Rudd were weighed to the nearest 0.1 g and the first third of the digestive tract removed and weighed to the nearest 0.001 g. The final two thirds of the gut were not examined due to excessive food digestion (Vøllestad 1985). The gut was again weighed after removal of ingested food, the difference being considered the mass of food. Gut contents were frozen for further analysis. Fish with empty digestive tracts were noted and excluded from further analysis.

Nutritional analysis

Protein, lipid and ash content were analysed in order to determine the basic biochemical composition of P. acutifolius and filamentous algae, protein being quantified using the Kjeldahl method, lipids using extraction with trichloroethylene and ash assessed following incineration in a muffle furnace at 525 °C for six hours (see Tomec et al. 2003). While other macrophyte species may also contribute significantly to the diet, we concentrate on P. acutifolius only as a) we are specifically interested in the value of this particular species as a food item, and b) previous studies have already determined the nutritional value of P. crispus (Shaltout et al. 2016) and C. demersum (Esteves & Suzuki 2010, Laining et al. 2016).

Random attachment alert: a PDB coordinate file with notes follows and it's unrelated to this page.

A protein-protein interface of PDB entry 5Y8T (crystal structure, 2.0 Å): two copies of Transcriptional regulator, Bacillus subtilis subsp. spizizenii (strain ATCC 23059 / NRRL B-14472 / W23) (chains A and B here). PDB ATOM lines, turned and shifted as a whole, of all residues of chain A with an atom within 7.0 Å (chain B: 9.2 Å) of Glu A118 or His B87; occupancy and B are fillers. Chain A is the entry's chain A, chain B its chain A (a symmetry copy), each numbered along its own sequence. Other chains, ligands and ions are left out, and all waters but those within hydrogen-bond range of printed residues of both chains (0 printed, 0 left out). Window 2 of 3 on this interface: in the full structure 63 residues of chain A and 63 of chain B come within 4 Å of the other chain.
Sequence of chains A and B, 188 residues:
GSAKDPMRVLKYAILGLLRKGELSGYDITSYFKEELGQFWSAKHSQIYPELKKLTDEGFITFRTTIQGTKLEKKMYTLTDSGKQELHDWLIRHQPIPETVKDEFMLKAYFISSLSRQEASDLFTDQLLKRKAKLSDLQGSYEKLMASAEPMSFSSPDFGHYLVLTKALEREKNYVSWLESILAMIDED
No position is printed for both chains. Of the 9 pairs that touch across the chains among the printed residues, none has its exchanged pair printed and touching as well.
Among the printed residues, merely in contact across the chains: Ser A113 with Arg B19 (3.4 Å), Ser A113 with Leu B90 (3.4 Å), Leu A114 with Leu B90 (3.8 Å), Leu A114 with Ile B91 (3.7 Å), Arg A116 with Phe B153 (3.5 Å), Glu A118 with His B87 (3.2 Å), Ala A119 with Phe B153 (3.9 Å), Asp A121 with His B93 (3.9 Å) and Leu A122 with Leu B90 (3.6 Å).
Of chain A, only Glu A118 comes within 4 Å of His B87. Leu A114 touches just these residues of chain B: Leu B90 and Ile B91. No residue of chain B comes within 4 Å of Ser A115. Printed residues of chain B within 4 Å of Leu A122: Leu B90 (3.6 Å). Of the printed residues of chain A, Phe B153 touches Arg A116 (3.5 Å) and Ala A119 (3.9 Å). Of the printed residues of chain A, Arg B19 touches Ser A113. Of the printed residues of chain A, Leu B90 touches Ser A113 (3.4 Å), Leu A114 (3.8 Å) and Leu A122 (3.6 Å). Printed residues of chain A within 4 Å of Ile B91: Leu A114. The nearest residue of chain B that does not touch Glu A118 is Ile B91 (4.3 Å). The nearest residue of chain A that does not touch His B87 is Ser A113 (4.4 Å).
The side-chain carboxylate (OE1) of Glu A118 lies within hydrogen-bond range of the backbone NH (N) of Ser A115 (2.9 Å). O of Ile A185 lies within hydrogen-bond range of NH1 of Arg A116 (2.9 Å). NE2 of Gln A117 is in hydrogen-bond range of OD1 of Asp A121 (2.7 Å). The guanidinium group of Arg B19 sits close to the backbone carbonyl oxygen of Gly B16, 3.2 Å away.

Field experiment: 2016

Three 2 m3 (2 × 1 × 1 m) 20 mm mesh cages were placed on the lake bottom and stabilised with iron rods. All three cages covered an area of submerged macrophytes of similar density and composition (including P. acutifolius) to that under natural pond conditions. The macrophytes in cage 3 were cleaned of invertebrates and algae using a soft toothbrush and pressurised water. Rudd were only stocked (or restocked) in the cage after full sedimentation of solid particles to the bottom. While recolonisation is, to some extent, inevitable during the exposure period, we expect no bias toward colonisation from previously cleaned invertebrates.

Twenty rudd of > 180 mm SL were stocked in two of the cages and the third cage (Group 1 – no fish; control) contained submerged macrophytes only (Fig. 1). In one of the two stocked cages, the macrophytes were left in their natural state (Group 2) while those in the second cage were regularly cleaned of epiphytic organisms (Group 3). Between April and December 2016, the rudd were removed from both stocked cages each month and replaced with 20 new individuals of the same size cohort. The removed rudd were euthanised with an overdose of clove oil, placed separately into laboratory zip-lock bags and kept on ice in a cool box until laboratory processing. Each fish was measured to the nearest 1 mm SL and weighed to the nearest 0.1 g. The gut contents in the first third of the digestive tract were removed and weighed to the nearest 0.001 g. Dietary composition was determined as set out below.